10 Essential New Jersey Albums

Treble staff
10 Essential New Jersey albums

We’re getting good at these Top 10 lists, yes? We’re always looking for new topics to tackle, and our staff normally handle a manageable trickle of suggestions on how to package the world’s best music and musicians in the context of different themes, performance styles, and time periods. Treble’s hunt for new ideas sometimes takes us back through our old ones, and in revisiting our pages we happened upon a 2011 Top 10 of albums from San Diego artists. Rocket from the Crypt! Pinback! Hot Snakes! We were subsequently curious to see if other locations had gotten the same treatment, and the answer seemed to be “no.”

Did we say a manageable trickle? Let the inspirational floodgates open! Welcome to the start of the Treble World Tour, a series of Top 10s covering albums that best represent particular locations—cities, states, territories, even entire nations. Due to the often fluid nature of both production and inspiration, we are widening our view from our San Diego origins and considering “representative” releases on three levels: they were made by artists from a place, they contain music about the place, and/or they were made in that place. To wit: A World Tour visit to Nebraska might include an entry from local heroes 311, Bruce Springsteen’s namesake album, Songs: Ohia’s Ghost Tropic recorded in Lincoln, and surely a Saddle Creek artist or two.

Now, on to the first stop on our musical itinerary. One of those places occasionally and unfortunately demarcated as an “armpit of America,” in the realm of music geography New Jersey does find itself literally wedged under polyglot New York. Yet the Garden State has more going for it than just suburbs, beaches, and tomatoes. It’s the birthplace or lifelong home for some of pop’s biggest names, from Frank Sinatra to Bon Jovi to Whitney Houston. It has also nurtured legendary performance meccas from Trenton to Hoboken, as well as a bubbling cauldron of disaffected practitioners of various fragments of punk and metal. Get your bags and passports ready for Newark International—here’s a fist-pumping list of the most New Jersey albums ever.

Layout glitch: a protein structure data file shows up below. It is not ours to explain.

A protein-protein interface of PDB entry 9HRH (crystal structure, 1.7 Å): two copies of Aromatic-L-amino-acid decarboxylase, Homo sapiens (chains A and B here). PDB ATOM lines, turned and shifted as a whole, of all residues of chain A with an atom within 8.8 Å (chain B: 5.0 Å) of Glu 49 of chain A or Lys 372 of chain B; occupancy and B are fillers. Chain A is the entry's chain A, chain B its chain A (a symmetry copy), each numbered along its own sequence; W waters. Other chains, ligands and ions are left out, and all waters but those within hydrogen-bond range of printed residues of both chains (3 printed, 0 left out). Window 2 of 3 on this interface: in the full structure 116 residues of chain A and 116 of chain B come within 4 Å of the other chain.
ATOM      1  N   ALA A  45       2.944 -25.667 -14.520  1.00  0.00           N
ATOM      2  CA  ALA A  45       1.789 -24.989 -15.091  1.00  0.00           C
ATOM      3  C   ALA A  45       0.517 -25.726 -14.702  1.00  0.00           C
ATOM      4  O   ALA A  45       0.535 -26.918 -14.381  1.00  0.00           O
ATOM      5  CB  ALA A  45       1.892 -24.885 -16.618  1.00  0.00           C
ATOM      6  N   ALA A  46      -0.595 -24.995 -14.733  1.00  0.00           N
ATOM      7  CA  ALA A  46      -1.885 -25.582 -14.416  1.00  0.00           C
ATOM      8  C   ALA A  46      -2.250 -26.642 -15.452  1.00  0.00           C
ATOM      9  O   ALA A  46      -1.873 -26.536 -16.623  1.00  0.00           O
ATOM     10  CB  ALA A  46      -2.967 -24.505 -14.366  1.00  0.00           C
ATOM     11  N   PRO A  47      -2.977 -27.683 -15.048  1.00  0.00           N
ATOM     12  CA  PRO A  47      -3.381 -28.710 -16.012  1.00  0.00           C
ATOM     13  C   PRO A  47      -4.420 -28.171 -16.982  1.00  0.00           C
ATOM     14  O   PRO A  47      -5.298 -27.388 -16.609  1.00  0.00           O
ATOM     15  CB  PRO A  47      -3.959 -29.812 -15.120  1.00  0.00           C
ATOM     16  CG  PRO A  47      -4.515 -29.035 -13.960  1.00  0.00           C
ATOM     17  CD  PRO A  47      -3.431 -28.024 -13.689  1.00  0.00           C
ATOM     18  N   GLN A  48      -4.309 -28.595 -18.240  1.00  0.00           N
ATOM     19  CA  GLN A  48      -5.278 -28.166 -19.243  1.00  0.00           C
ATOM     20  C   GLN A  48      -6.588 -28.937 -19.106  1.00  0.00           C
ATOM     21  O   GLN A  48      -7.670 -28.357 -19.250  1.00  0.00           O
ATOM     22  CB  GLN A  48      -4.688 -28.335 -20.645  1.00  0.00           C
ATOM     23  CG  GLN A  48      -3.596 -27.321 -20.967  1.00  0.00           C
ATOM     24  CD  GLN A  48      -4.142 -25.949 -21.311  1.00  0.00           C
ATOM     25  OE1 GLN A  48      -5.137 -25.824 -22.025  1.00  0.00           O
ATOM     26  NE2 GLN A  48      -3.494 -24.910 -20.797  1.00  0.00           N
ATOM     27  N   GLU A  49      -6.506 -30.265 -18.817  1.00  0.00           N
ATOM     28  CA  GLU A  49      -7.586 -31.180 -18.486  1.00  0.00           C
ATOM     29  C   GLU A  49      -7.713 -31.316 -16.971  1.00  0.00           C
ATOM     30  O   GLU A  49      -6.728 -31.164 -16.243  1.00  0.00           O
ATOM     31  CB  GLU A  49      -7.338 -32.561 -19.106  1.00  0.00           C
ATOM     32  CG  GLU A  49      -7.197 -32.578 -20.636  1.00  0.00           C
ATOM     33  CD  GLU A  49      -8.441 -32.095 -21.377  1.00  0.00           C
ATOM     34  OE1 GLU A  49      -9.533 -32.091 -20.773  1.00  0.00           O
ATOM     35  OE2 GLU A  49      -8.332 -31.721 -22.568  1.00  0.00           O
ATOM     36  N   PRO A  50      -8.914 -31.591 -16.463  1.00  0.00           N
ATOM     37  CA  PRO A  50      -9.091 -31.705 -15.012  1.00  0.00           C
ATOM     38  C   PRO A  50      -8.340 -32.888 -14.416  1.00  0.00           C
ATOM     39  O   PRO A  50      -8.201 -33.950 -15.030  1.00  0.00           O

John Coltrane - A Love SupremeJohn ColtraneA Love Supreme
(1965; Impulse!)

Wait, what? The longtime Philly player dropping that New York sound on a Santa Monica label? Well, ‘Trane and his friends recorded their spiritually inclined improvisations on one magical day in December of 1964, at Rudy Van Gelder’s studio in Englewood Cliffs. Like a whisper, like a rumor that something wonderful happened here, it’s a single session buried in a list of thousands guided by Van Gelder’s hands and ears going back to his first home setup in Hackensack. This is the one album you alternate with Blue Train in discussions of Coltrane’s best — scratch that, of the world’s best jazz — scratch that, of the capital-letter World’s Best Albums, period, full stop. By extension and by default, A Love Supreme has to represent the dizzying height of a 40-year period where the great artists and stables of jazz humped it up to North Jersey to commit their work to tape. – AB


Bruce Springsteen - Greetings from Asbury ParkBruce SpringsteenGreetings from Asbury Park, N.J.
(1973; Columbia)
Buy at iTunes

Every time a list of New Jersey musicians — published or otherwise — omits The Boss, a kitten drowns in the tears of angels. But seriously, it’s hard to think of a more prolific artist from the state, and Bruce Springsteen’s music has always been an earnest homage for and by the blue-collar working type that is so often attributed to the state. On his debut Greetings from Asbury Park, N.J., Springsteen and his E-Street Band were in their purest form; three parts Bob Dylan, two parts James Brown, and all-American. From the now-classic anthem “Blinded by the Light,” to the more solemn ballad “Mary Queen Arkansas” to the rambling “It’s Hard to Be a Saint in the City,” Springsteen captured the small town energy that he still exemplifies to this day, but with the clever spirit only youth can truly provide. – ATB